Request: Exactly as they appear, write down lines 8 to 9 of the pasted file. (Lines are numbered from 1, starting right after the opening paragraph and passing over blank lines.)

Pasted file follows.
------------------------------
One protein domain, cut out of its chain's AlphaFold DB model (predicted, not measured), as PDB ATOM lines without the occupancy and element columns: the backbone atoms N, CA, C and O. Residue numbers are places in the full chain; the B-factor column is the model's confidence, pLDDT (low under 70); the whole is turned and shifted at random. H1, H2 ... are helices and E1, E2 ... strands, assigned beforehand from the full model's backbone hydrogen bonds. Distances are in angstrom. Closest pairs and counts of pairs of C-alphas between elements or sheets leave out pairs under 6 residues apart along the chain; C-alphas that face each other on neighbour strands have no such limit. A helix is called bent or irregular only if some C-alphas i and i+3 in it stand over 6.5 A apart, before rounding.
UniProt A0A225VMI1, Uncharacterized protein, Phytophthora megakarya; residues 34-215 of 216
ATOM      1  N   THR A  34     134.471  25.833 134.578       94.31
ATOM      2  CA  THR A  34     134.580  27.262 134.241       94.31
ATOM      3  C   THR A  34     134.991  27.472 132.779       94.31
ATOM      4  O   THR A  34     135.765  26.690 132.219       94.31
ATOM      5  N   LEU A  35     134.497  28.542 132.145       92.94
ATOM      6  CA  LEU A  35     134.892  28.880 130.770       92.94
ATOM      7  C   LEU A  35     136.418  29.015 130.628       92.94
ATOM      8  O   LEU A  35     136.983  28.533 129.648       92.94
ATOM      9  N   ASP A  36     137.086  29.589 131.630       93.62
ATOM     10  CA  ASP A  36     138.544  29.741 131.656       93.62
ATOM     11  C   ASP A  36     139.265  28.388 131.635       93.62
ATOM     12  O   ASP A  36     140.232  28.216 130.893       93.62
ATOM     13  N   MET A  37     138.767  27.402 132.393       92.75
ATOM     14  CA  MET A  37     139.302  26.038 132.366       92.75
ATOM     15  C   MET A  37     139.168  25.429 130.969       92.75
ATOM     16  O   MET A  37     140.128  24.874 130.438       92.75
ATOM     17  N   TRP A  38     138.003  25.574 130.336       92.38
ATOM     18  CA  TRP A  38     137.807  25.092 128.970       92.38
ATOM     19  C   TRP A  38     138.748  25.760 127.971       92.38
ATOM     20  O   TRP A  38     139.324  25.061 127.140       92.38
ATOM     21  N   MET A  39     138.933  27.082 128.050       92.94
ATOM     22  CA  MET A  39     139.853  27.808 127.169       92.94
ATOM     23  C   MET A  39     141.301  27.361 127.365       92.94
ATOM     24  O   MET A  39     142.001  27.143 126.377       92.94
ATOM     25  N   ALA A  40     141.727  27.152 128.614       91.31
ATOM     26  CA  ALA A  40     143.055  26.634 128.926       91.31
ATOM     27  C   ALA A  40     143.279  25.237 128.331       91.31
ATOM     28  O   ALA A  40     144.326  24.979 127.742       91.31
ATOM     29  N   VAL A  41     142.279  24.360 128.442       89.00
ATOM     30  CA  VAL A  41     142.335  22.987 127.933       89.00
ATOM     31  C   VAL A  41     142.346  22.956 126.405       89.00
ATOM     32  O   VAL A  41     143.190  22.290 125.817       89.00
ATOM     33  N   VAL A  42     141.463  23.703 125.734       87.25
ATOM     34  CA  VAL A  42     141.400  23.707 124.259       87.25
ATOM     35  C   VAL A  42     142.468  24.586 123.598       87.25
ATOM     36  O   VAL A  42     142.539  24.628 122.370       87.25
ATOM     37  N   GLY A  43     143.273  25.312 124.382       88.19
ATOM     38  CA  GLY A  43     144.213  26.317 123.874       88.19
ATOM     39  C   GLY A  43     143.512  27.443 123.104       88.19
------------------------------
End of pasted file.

ATOM      7  C   LEU A  35     136.418  29.015 130.628       92.94
ATOM      8  O   LEU A  35     136.983  28.533 129.648       92.94